As the head men's track and field coach for the University of Texas, Bubba Thornton led the Longhorns to the 2006 Big 12 conference title and a third place finish at the NCAA Outdoor Track and Field Championships. For 11 years, Thornton has been at the helm of one of the finest nationally ranked programs, producing 30 All-Americans along the way. Here, Thornton shares his recruiting tips for T&F athletes.
Always look to improve
At the beginning of the recruiting process, Thornton evaluates all aspects of a recruit's athletic performance, including racing tactics and finishing place, to determine his potential for development and ability to transition into the Longhorns' running program. No matter how fast someone is, he asks: "How far can we take this person?"
Dedicate yourself in the classroom
For Thornton, a recruit's academic background carries as much weight as his athletic performance. He wants athletes who are dedicated on and off the track. "Not only are you competing when you enter the track and field arena, but you're also going to be competing in the classroom every day," he explains.
The right attitude
"A lot of people think it's just about the talent, but it's much more than that," Thornton says. When three-time All-American Leonel Manzano was recruited, Thornton looked beyond his ability to run a sub-two minute 800m. He took into account Manzano's optimistic attitude and strong work ethic, which he applied to all aspects of his life. "It wasn't just about running to him. He was really appreciative of the opportunity," Thornton says.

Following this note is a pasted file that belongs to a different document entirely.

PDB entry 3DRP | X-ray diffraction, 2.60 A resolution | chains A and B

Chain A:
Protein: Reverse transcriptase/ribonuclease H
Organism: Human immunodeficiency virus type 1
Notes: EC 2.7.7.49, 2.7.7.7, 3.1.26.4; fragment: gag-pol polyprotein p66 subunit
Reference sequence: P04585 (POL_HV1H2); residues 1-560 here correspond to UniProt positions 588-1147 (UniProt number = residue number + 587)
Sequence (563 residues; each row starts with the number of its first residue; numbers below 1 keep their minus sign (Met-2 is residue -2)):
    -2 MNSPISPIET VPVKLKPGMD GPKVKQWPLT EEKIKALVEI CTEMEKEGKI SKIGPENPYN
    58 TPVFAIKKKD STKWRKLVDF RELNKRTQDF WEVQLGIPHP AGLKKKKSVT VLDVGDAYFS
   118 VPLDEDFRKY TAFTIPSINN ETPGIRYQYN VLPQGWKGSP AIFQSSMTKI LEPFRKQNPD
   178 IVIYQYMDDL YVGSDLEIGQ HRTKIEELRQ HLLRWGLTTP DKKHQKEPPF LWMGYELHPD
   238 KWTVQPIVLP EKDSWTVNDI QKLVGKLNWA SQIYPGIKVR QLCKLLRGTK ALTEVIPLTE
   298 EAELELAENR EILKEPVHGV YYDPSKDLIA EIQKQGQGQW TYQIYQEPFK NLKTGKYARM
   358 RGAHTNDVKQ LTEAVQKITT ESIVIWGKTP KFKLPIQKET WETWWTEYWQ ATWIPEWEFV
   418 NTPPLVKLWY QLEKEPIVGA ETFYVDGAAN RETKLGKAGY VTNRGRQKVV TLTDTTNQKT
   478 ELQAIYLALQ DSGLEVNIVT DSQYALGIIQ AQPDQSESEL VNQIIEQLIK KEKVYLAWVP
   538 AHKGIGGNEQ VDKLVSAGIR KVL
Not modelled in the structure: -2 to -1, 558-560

Don't think that because you attend a small high school, you'll never run for a D-I college. "I look for different types of menall across the board," Thornton says.
Brian Robison is a perfect example. The shot putter came to Thornton from a small school in Splendora, Texas, and worked his way to All-American status and three Big 12 champion titles. Andra Manson, two-time national champion in the high jump, and All-American sprinter Trey Griffin are also among Thornton's top athletes from small schools. "The cream of the crop always rises to the top," he says.
Take the initiative
If you want to run in college, don't just wait around for a scholarship opportunity to come knocking. Take the initiative, because colleges and universities need to know you are interested in them as well. "Be aggressive and sell yourself a bit," Thornton says.
The impression you make during the initial meeting is absolutely crucial. "You never get a chance to change that," Thornton explains. "It isn't just about how you look. It's how you handle yourself."
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